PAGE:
Example: Hubspot takes advantage of every social platform, adapting content to connect with each unique audience. Whether it’s simple tips on Twitter, employee spotlights on Instagram, or helpful videos on YouTube, they have mastered the art of channel-specific content.
7) Make micro-influencers your friend.
Influencer marketing isn’t new, and it isn’t going anywhere. But it is changing. It’s not the million-follower influencers that are necessarily going to dominate. The micro-influencers (users with, say, 15,000 followers) have the highest engagement rates and the most loyal followings, so tapping into smaller networks of highly targeted followers may be the better spend.
“Influencers have a 10:1 ROI compared to paid media.”
—2022 State of Influencer Marketing Report (Klear)
If influencers aren’t part of your marketing mix yet, consider how they might fit into your strategy.
8) Get visual on social.
Visual content has dominated for years, and as platforms increase their capabilities (e.g., videos, carousels, stories, reels, shorts), there are more ways to engage. It can be overwhelming to think about generating visual content for every single type of format, but just choose a few and focus on ways to incorporate and curate those visuals intentionally.
74% of social content is visual, with picture posts being the most popular.
Microcontent is an easy way to publish visual social media content. For example, you might ask an employee to share a tip for social, then create a graphic that includes that tip and that employee’s headshot. This helps your audience “see” the people behind your brand, gives that employee a chance to shine, and provides helpful information. This is a natural and organic way to use visuals intelligently. Alternatively, a simple data visualization, illustration, or image can be extracted from a large piece of content (e.g., article or ebook) and used to promote on social media.
For business accounts, carousel posts have the highest engagement rates on Instagram. Thus, making multi-graphic posts can be especially impactful.
—Social Media Marketing Benchmark Report 2022 (Influencer Marketing Hub)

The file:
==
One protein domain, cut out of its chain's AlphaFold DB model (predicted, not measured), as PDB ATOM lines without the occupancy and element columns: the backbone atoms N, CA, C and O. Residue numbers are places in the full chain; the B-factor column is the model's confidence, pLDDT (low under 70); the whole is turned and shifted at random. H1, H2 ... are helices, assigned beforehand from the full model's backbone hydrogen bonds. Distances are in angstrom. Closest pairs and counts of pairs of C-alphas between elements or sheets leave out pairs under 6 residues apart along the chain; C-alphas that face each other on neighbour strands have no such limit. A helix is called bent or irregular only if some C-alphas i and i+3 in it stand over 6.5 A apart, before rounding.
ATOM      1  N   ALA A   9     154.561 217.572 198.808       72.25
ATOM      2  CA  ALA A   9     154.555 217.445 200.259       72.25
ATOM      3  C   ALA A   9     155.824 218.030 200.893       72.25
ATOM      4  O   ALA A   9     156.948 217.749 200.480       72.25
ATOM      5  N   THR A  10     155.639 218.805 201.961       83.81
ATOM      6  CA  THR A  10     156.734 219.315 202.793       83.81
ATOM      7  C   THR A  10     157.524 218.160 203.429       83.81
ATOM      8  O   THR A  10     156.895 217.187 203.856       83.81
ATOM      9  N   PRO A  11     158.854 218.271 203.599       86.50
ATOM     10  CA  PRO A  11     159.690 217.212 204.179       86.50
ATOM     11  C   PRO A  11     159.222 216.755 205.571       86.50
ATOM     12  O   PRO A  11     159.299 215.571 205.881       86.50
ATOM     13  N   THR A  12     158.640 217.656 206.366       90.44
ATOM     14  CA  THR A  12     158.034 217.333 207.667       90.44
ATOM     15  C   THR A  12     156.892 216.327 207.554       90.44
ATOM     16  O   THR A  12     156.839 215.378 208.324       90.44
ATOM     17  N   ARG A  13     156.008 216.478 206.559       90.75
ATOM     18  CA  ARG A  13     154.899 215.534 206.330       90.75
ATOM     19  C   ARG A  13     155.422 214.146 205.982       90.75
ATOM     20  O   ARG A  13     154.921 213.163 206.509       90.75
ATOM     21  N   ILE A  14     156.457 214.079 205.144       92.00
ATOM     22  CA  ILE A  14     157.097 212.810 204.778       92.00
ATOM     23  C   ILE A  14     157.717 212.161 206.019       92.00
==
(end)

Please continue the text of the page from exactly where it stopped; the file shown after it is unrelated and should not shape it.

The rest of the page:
Example: Divvy is a financial software company that does an excellent job of creating interesting and relevant visual content across platforms. Whether it’s a series of tips or a recounting of financial horror stories, they create much more engaging content than you’d expect from a financial software company.
Read more: Is Helping Buyers to Buy Really the Right Mindset?
9) Make sure your online channels tell your full brand story.
People have less time to invest in getting to know your brand, and in a post-pandemic world where everything has gone virtual, consumers are eager to complete the entire customer journey online. (This is especially true in the B2B space.) Thus, all of your brand channels, whether it’s your Twitter account or your website, should be optimized to tell people what they need to know and what they want to know about your brand.
Nearly 90% of B2B buyers use online channels to identify new suppliers, and 74% use it to evaluate whether they want to buy from these suppliers.
—2022 B2B Buyer Report (Sana)
Unfortunately, we still see brands leaving their audiences wanting more. Whether it’s an incomplete profile on Instagram, a generic description on a Twitter bio, or a difficult-to-navigate site, re-examine your channels as though you were a first-time buyer.
- Do you effectively articulate who you are/what you do?
- Do you talk about more than your product (e.g., your brand values, beliefs, etc.)?
- Is the path to information clear and intuitive on your website (e.g., navigation, CTAs, etc.)?
- Is there a clear next step?
To make sure people are getting the right info at the right time, map your buyer journey to figure out how to tell your brand story across platforms.
10) Focus on relationship-building.
Turning total strangers into devoted fans is the end goal of marketing, but it doesn’t happen easily or quickly. To be successful, you need to invest in people, establish relationships, and nurture them—before, during, and after they actually become a customer. As the world goes more and more online, breaking through the screen to cultivate those personal connections is more important than ever. But how do you do that? Make your marketing as personal as possible. This may sound obvious, but far too many brands are guilty of generating boring copy, generic content, and unenticing visuals.
An overwhelming 84% of B2B buyers would buy from a supplier that they had a great relationship with—even if the terms of business were less preferential.
—2022 B2B Buyer Report (Sana)
How to Turn These B2B Marketing Trends into Real Results
We hope these ideas have given you the inspiration you need to craft a strong content strategy in 2022. Of course, we know that creating a strategy and actually executing that strategy are two different things. Ultimately, it comes down to your time, knowledge, and resources. To make sure your team can execute effectively…
- Build the right team.
- Optimize your content creation process.
- Consider outsourcing.